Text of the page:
Bills defenders who've gone up against the likes of McCoy, Charles Clay and Percy Harvin say those offensive playmakers have been on their radar for several years.

"All of the guys we added are guys we've broken down in our game plans," veteran DT Kyle Williams said. "And every time we've played against those guys, those are guys that we've earmarked. We've said we have to have an eye on them, we have to account for them on every play. I'm excited about it. You can't ever have too many good players, especially for our team."


The 2015 Bills put in their first day of work at voluntary offseason conditioning.

EJ Manuel and his fellow quarterbacks get their first look at Greg Roman's playbook now and they like what they see. The new weapons the Bills have added on offense will line up in a variety of looks, which Manuel thinks will make the offense even tougher to defend.

"It's definitely a multiple offense, a lot of formations, a lot of shifts, multiple personnel," Manuel said. "When you have the depth we have at skill positions, you can put any of those guys on the field and make plays. That's why I'm so excited. As a quarterback, it's like this is a perfect situation, a perfect opportunity."


Going into his third season, Manuel decided to get in some offseason work with a man who had one of the longest quarterback tenures in NFL history. Steve DeBerg played for 21-years in the NFL and was a quarterback coach in the league for five years with the Giants and Falcons. EJ revealed Monday he spent much of the last few months working with DeBerg in Tampa and he's ready to test some of the refinements he's made to his delivery.

"I don't want to say I've changed my throwing motion but I've been working with Steve DeBerg pretty much since January," he said. "We've studied a bunch of the elite passers in the game. They all throw the ball, not necessarily the same exact way, but certain types of ways. I've been working on that since January. I think I have it down now."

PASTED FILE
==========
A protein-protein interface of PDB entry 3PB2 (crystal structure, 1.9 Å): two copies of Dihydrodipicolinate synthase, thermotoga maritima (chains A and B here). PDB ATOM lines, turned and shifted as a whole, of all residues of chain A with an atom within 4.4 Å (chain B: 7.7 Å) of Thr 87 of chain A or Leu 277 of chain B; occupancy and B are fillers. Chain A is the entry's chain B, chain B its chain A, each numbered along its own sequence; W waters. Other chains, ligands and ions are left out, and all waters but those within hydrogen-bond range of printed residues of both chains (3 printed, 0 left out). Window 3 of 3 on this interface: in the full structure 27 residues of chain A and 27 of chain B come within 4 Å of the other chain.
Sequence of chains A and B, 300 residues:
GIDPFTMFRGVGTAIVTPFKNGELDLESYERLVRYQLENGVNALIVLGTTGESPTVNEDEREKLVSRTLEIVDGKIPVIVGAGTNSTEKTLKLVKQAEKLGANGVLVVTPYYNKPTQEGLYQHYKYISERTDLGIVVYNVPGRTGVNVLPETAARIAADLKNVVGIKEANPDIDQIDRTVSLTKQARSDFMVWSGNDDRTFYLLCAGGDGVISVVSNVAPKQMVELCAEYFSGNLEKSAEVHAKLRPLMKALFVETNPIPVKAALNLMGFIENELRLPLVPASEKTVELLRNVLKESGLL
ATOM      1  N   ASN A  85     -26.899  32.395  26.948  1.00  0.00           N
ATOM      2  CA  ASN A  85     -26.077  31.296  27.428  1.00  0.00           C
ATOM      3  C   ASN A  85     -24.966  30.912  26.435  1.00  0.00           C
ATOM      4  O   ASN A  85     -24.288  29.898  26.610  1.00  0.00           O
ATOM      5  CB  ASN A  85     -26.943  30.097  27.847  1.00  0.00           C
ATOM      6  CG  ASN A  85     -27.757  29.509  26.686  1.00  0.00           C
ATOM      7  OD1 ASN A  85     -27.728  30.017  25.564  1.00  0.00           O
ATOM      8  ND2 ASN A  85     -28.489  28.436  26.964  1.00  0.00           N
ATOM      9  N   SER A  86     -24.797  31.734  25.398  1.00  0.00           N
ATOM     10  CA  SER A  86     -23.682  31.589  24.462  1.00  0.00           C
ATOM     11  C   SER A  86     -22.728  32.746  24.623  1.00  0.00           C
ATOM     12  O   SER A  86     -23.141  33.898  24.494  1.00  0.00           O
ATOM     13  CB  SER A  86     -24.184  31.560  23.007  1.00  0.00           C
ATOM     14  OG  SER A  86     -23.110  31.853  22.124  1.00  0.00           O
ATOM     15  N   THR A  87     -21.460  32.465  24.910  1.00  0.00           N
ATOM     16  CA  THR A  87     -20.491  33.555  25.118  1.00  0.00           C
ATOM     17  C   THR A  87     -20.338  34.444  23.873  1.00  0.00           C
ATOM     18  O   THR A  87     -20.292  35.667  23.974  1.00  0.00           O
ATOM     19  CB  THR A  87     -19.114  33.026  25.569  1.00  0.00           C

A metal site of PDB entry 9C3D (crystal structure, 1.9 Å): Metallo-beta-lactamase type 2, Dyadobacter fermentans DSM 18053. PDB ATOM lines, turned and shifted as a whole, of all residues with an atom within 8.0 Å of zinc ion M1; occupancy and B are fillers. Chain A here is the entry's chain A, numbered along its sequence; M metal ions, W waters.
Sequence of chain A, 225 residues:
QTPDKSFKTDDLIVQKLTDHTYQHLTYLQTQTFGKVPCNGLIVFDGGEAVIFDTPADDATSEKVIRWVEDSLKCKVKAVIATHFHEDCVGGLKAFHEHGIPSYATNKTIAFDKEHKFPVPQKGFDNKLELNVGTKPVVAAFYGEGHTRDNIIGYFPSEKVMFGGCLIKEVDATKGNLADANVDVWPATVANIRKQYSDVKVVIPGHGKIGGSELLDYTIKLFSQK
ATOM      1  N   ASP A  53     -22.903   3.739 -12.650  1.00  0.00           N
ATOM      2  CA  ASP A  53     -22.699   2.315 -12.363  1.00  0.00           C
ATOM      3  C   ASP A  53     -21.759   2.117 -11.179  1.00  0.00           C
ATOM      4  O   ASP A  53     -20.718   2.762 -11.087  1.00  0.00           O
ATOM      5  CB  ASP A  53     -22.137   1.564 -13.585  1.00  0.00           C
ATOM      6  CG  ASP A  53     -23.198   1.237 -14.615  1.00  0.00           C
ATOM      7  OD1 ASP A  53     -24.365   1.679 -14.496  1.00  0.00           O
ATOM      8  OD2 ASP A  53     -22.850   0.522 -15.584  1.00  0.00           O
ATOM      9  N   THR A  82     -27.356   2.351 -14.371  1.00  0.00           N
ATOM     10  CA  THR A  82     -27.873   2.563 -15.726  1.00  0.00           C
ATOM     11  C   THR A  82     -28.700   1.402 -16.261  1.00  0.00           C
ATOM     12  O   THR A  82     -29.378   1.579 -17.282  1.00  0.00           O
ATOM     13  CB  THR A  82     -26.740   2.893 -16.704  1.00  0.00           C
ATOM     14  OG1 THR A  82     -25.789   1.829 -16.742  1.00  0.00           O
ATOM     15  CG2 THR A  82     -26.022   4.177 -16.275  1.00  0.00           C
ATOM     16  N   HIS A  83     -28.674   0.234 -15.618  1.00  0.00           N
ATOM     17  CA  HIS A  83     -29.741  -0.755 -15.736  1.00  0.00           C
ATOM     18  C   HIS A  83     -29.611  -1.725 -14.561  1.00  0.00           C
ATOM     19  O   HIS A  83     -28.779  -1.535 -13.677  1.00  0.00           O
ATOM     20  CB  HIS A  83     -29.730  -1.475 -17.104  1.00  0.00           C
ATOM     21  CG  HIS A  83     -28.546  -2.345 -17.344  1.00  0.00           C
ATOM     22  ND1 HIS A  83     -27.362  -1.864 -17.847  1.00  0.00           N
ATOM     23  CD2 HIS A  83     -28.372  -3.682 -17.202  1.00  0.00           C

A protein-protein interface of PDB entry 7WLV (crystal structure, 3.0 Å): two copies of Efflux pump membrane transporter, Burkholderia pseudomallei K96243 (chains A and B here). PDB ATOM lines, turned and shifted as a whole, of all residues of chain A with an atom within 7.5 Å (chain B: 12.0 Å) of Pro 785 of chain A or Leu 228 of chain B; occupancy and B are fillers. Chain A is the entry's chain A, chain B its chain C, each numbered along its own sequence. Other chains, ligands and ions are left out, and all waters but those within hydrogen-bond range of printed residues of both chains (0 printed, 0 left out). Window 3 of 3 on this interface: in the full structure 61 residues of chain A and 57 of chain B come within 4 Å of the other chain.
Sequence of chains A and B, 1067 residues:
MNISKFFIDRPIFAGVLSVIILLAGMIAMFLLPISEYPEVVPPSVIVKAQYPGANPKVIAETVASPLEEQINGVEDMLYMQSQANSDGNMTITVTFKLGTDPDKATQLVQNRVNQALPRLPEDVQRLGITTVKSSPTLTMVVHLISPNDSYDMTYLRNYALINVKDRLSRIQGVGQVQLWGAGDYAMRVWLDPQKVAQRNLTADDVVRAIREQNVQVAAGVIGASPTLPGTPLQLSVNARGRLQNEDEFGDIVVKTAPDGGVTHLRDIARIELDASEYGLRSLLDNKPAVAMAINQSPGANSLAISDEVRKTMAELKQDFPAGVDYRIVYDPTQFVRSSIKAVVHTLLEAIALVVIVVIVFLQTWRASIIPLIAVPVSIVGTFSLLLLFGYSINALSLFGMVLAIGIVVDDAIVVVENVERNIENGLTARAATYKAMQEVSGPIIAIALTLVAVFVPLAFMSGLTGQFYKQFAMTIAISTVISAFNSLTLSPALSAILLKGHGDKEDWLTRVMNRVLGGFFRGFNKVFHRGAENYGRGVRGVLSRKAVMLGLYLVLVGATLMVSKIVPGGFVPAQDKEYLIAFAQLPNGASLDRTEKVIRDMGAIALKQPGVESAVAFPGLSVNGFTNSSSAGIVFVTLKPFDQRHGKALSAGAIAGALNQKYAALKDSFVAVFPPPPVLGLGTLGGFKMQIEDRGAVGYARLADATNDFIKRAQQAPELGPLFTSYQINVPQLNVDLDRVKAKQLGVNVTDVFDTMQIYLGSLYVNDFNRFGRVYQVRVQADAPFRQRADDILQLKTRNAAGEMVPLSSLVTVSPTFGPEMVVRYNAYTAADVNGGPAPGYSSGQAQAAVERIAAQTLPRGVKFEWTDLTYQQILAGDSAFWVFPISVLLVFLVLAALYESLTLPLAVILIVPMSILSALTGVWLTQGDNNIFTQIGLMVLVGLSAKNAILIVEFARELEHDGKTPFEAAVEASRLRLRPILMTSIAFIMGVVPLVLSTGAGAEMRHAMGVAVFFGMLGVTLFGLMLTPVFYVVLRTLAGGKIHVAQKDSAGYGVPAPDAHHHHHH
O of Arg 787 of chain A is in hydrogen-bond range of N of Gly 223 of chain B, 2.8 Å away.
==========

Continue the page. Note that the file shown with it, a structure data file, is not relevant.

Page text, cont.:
LeSean McCoy and Jerome Felton figure to spend a lot of time together in the Buffalo backfield this season. And it looks like they'll spend a lot of time side by side in the locker room as well.

Their lockers are next to each other in the AdPro Sports Training Center, the first two lockers in a line on "Running back row."


As he heads into his 10th season with the Bills, DT Kyle Williams is ready to play under his fifth different Defensive Coordinator in the last five years. But don't try to tell him there will be significant changes in Buffalo's approach on that side of the ball.

"I wish I could stress it enough," he told reporters, almost impatiently. "What we do is not different than what we've always done. We played a traditional ¾ a little bit with George Edwards—zeros, two-fours, that type of deal. Other than that, just because there guys have their hands on the ground, that doesn't mean we're playing a zero, two-fours, two-gapping—Mario is a defensive end. We're going to play one-gap principles, but we're going to be multiple, we're going to give different looks. We're going to give guys an opportunity play. So the scheme change will be nil. We'll have some verbiage change, but it won't be any different than what we've always been asked to do."